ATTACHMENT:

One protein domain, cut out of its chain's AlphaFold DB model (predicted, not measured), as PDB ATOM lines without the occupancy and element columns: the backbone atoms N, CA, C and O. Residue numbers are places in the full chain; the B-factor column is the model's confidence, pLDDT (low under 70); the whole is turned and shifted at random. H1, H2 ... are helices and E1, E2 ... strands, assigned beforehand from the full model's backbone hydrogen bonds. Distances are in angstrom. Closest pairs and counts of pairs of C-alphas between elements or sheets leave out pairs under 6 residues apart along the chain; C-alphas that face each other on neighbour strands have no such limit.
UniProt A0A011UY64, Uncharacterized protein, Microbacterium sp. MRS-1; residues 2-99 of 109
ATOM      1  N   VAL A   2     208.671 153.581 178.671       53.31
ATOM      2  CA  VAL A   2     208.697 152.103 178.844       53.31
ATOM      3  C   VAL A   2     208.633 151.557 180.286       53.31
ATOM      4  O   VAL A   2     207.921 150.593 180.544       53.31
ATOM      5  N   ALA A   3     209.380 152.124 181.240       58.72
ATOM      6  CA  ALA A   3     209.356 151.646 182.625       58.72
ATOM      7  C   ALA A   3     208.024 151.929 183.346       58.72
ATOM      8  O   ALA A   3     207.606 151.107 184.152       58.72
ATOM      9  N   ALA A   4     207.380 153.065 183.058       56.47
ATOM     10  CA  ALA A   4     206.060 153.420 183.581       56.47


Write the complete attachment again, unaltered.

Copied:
One protein domain, cut out of its chain's AlphaFold DB model (predicted, not measured), as PDB ATOM lines without the occupancy and element columns: the backbone atoms N, CA, C and O. Residue numbers are places in the full chain; the B-factor column is the model's confidence, pLDDT (low under 70); the whole is turned and shifted at random. H1, H2 ... are helices and E1, E2 ... strands, assigned beforehand from the full model's backbone hydrogen bonds. Distances are in angstrom. Closest pairs and counts of pairs of C-alphas between elements or sheets leave out pairs under 6 residues apart along the chain; C-alphas that face each other on neighbour strands have no such limit.
UniProt A0A011UY64, Uncharacterized protein, Microbacterium sp. MRS-1; residues 2-99 of 109
ATOM      1  N   VAL A   2     208.671 153.581 178.671       53.31
ATOM      2  CA  VAL A   2     208.697 152.103 178.844       53.31
ATOM      3  C   VAL A   2     208.633 151.557 180.286       53.31
ATOM      4  O   VAL A   2     207.921 150.593 180.544       53.31
ATOM      5  N   ALA A   3     209.380 152.124 181.240       58.72
ATOM      6  CA  ALA A   3     209.356 151.646 182.625       58.72
ATOM      7  C   ALA A   3     208.024 151.929 183.346       58.72
ATOM      8  O   ALA A   3     207.606 151.107 184.152       58.72
ATOM      9  N   ALA A   4     207.380 153.065 183.058       56.47
ATOM     10  CA  ALA A   4     206.060 153.420 183.581       56.47